A Rockford City Council Committee approves changes to how it charges for ambulance service. It’s a change they say will benefit the city and those that need the help.
After an evaluation by the National Resource Network, it was recommended the city look into it’s ambulance billing. Now local leaders hope to give Rockford residents some relief in medical bills with no more out-of pocket fees.
On Monday, the Finance and Personnel Committee approved changes to ambulance service fees.
The new policy would only charge insurance companies and eliminate costs to Rockford residents.
“If they utilize the Rockford Fire Department ambulance to go the hospital and they’re a Rockford resident, they’re only going to pay what the insurance pay and won’t have an out-of-pocket expense,” Rockford Fire Department Chief Derek Bergsten said.
Non-residents would still have to pay the outstanding balance. Rockford city officials hope the move will give forest city residents some financial relief in the future.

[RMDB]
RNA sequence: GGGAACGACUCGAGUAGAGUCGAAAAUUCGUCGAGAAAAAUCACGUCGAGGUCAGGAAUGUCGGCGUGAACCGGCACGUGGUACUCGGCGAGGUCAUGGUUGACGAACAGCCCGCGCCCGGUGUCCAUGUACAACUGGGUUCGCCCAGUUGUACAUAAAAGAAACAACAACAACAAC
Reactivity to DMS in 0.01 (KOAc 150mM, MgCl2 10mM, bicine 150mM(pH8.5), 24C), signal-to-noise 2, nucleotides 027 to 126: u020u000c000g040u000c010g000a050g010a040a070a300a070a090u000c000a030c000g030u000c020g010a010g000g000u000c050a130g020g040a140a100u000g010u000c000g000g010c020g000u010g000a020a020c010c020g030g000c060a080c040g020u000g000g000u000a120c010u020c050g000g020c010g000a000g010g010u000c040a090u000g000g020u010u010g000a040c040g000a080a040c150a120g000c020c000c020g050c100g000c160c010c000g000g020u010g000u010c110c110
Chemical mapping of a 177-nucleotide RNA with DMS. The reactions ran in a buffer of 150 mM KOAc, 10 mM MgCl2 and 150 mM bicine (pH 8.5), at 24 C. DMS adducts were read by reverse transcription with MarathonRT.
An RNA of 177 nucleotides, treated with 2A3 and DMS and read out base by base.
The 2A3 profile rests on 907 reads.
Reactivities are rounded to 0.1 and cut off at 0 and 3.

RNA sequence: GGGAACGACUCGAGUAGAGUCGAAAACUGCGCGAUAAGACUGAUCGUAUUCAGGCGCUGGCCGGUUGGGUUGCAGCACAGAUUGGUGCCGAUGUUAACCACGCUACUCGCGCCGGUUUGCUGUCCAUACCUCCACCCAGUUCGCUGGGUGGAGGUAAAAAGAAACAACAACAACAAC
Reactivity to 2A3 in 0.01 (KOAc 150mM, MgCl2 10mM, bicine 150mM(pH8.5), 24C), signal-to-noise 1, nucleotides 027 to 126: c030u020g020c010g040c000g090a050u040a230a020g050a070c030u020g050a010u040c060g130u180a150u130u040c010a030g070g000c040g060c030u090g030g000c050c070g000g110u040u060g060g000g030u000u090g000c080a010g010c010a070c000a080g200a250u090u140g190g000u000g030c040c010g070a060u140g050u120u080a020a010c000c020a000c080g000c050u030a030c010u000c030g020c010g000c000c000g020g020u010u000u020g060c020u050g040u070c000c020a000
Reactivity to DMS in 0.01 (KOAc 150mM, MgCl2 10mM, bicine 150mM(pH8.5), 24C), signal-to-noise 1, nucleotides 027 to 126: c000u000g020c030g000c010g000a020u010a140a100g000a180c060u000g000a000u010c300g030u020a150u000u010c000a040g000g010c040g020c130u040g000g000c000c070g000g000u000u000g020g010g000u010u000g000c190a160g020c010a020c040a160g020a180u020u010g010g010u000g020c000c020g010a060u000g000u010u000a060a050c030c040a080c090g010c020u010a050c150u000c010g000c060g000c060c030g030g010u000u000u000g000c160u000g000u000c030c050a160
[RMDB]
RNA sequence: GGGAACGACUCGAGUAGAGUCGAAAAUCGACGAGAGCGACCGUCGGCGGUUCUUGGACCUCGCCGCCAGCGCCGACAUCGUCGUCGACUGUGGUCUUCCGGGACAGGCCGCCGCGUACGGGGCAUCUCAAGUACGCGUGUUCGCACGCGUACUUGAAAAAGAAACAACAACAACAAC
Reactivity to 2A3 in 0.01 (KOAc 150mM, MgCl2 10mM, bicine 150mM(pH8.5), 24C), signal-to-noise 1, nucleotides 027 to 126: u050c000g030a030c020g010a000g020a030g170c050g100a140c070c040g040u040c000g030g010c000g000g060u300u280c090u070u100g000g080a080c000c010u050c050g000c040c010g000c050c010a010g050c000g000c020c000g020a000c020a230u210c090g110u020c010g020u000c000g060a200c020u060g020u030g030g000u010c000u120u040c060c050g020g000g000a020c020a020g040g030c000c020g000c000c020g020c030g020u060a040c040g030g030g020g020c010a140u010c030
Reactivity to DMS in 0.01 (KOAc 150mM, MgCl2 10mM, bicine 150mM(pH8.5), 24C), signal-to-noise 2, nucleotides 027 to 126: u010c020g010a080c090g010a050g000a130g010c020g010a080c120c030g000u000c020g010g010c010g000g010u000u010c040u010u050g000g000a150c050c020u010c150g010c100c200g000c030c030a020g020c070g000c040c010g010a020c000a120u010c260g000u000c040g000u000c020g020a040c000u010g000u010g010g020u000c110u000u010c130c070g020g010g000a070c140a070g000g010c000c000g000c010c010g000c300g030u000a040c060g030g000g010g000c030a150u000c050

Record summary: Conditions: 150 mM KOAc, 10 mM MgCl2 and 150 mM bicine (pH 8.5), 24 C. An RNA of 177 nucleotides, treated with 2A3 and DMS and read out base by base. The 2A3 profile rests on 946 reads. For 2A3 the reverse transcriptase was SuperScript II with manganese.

“Between the property tax and the sales tax and utility tax, there’s a lot of revenue generated from residents to pay for city government,” Alderman John Beck said.
The change would also increase the transport fee to $1,500. Currently the fee for residents is $600 to $800 and about $1,400 for non-residents.
“We’re also going to have a flat fee across the board,” Alderman Beck said. “It’s a higher level than what we were charging before for residents. Hopefully, there’s going to be additional revenue from the insurance companies.”
The changes will not affect patients covered by Medicare or Medicaid. Early projections show the new flat fee will help the city’s bottom line.
“They’re anticipating an increase in revenue by this new funding model and that was part of the reason going into it also,” Chief Bergsten said. “Not only to benefit the citizens, but bring in additional revenue to the City of Rockford general fund.”
Rockford Fire Chief Derek Bergsten hopes the new fee structure will help any Rockfordians in need.
“Every month we get people who give you heart tugging stories about how they’re short on funds and the ambulance ride is expensive, the hospital visit, and now we won’t have to do that,” Bersten said.
The changes will be up for vote at the next full city council on Monday, April 29th.